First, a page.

Shalem Graduate Dvir Dimant ’19 Co-Authors Book on Jews, Islam, and the Temple Mount
In October 2016, in a move interpreted by Jews as proof of its anti-Israel bias—and by many Muslims as a historical corrective—UNESCO adopted a resolution disregarding Judaism’s connection to the Temple Mount. Advanced by the Palestinians, with the backing of Egypt, Algeria, Morocco, Lebanon, Oman, Qatar, and Sudan, the resolution insists that the Temple Mount is sacred only to Muslims, and even referred to it strictly by its Muslim names.
In his response to the decision—what he called “absurd theater”—Israel’s Prime Minister Benjamin Netanyahu claimed that the international body had now forgone what “little legitimacy it had left. But,” he added, “I believe that the historical truth is stronger, and that the truth will in the end win.”
Now, with the publication of a new book on the Jewish connection to the Temple Mount, Shalem graduate and author Dvir Dimant ’19 hopes to play a role in advancing that truth. And for proof, he’s looked in a most unlikely place: early Islamic sources.
Islam, Jews and the Temple Mount: The Rock of Our/Their Existence (Routledge, 2020), which Dimant wrote together with Prof. Yitzhak Reiter, the renowned scholar of Middle Eastern history and Deputy and Acting Advisor for Arab Affairs for three Israeli prime ministers (Menachem Begin, Yitzhak Shamir, and Shimon Peres), offers the first comprehensive survey of the many 8th to 15th century Islamic sources that recognize the historical Jewish bond to the Temple Mount, or what Muslims call Masjid al-Aqsa. The result of more than two years’ painstaking research, the book reveals an astonishing awareness of the religious, national, and cultural importance of the site to the Jewish people on the part of Islam’s founding thinkers.
Astonishing, Dimant explains, only in light of the contemporary discourse.
“Unfortunately, on account of the current Israeli-Arab conflict, the idea that Islam has always rejected the Jewish connection to the Temple Mount has largely become common wisdom in the Arab world,” says Dimant. “Yet that notion actually contradicts many of the most important sources in Arabic. Sources that are the classics of Islam, and which lay the foundation for Muslim culture and identity.”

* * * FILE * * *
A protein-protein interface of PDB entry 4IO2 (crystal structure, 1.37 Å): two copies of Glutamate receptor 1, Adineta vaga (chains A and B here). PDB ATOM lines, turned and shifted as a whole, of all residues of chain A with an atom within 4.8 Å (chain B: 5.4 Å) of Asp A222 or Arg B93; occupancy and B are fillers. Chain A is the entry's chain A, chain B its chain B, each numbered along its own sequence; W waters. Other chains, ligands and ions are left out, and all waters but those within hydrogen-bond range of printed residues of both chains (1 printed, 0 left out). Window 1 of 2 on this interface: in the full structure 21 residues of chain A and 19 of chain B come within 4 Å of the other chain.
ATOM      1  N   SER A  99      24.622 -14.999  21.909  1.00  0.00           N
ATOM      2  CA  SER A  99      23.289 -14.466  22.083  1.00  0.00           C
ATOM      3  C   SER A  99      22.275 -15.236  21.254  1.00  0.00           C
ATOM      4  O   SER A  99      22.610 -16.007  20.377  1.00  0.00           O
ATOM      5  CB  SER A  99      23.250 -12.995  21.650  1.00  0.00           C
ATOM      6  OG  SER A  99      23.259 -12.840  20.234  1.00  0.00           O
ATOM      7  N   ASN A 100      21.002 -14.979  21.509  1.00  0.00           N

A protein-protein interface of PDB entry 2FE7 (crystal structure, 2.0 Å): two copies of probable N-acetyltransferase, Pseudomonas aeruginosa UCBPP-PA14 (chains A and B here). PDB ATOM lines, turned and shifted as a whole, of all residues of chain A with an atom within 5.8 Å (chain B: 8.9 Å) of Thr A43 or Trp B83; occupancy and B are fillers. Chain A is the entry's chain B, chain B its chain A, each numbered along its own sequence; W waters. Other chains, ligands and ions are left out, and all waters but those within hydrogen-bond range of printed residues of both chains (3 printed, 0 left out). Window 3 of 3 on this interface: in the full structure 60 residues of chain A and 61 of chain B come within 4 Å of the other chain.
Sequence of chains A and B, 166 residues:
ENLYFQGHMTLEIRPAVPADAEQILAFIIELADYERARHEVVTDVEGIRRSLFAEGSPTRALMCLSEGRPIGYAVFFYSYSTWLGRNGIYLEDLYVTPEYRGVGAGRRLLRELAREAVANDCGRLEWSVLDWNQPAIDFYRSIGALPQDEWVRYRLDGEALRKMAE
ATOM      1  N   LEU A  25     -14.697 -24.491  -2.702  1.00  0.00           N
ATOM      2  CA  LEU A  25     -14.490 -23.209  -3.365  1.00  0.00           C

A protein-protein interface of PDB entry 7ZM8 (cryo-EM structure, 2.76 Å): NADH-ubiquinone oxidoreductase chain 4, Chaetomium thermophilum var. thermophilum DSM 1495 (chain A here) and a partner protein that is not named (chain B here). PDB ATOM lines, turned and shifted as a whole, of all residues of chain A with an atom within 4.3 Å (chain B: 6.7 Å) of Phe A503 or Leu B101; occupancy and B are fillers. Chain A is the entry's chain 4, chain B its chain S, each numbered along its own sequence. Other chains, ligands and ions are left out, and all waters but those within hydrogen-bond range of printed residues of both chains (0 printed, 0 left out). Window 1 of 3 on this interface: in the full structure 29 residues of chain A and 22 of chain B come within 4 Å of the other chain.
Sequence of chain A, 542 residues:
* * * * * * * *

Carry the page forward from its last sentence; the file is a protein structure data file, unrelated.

Ironically, he concludes, when modern Islamic sources—which make up the second half of the book—deny Jewish ties to the Temple Mount for political purposes, they call into question the credibility of the classical sources, as well as the legitimacy of Islam’s sanctification of the site itself.
And yet, Dimant is quick to add, while its findings may be interpreted as explosive, the book is in no way intended as a salvo in the battle over the narrative: “The book does not purport to argue anything or take any side. That was never the point,” he says. “Our goal with this book is to lay the facts out on the table. Both sides will naturally relate to those facts differently, but ultimately there is no arguing with them. If the book can help to ground the current discourse about the Temple Mount in the facts, that will have been an enormous contribution.”
For Dimant, who majored in Middle Eastern and Islamic Studies at Shalem, the book was a way to bring several of his interests—the Temple Mount, the study of classic sources, and the Arabic language—together, and to harness them toward what he hopes will be a greater good. “In many ways, this book reflects Shalem’s defining values: academic excellence with a civic orientation. And of course,” he smiles, “the attainment of fluency of Arabic. I would never have been able to research and write this book if not for the language skills I gained at Shalem.”
In fact, Dimant points out, there is yet another reason for his gratitude toward Shalem: The connection with his co-author, Prof. Reiter. The introduction was made by Shalem’s Impact Office, a four-year, comprehensive program funded by The Paul E. Singer Foundation. The Office combines study, field tours, volunteerism, and real-world work experience to grant students the tools they need to influence Israeli society from within a range of fields. “I never would have believed, when I was first presented with the opportunity for an internship with Prof. Reiter, that it would lead to the publication of a book,” Dimant says. “But that’s in keeping with a true liberal arts education, too: You pursue the learning open-mindedly and let it lead you where it wants you go.”
As for where Dimant plans to go next, he explains that he’s equally open to seeing where the book takes him, and how he can use his skills to make other contributions to both the scholarly and the public discourse. “While this book is definitely the culmination of a dream that was some time in the making, it’s far more of a beginning than an end. I’m excited to learn more, collaborate more, and write more in the years to come.”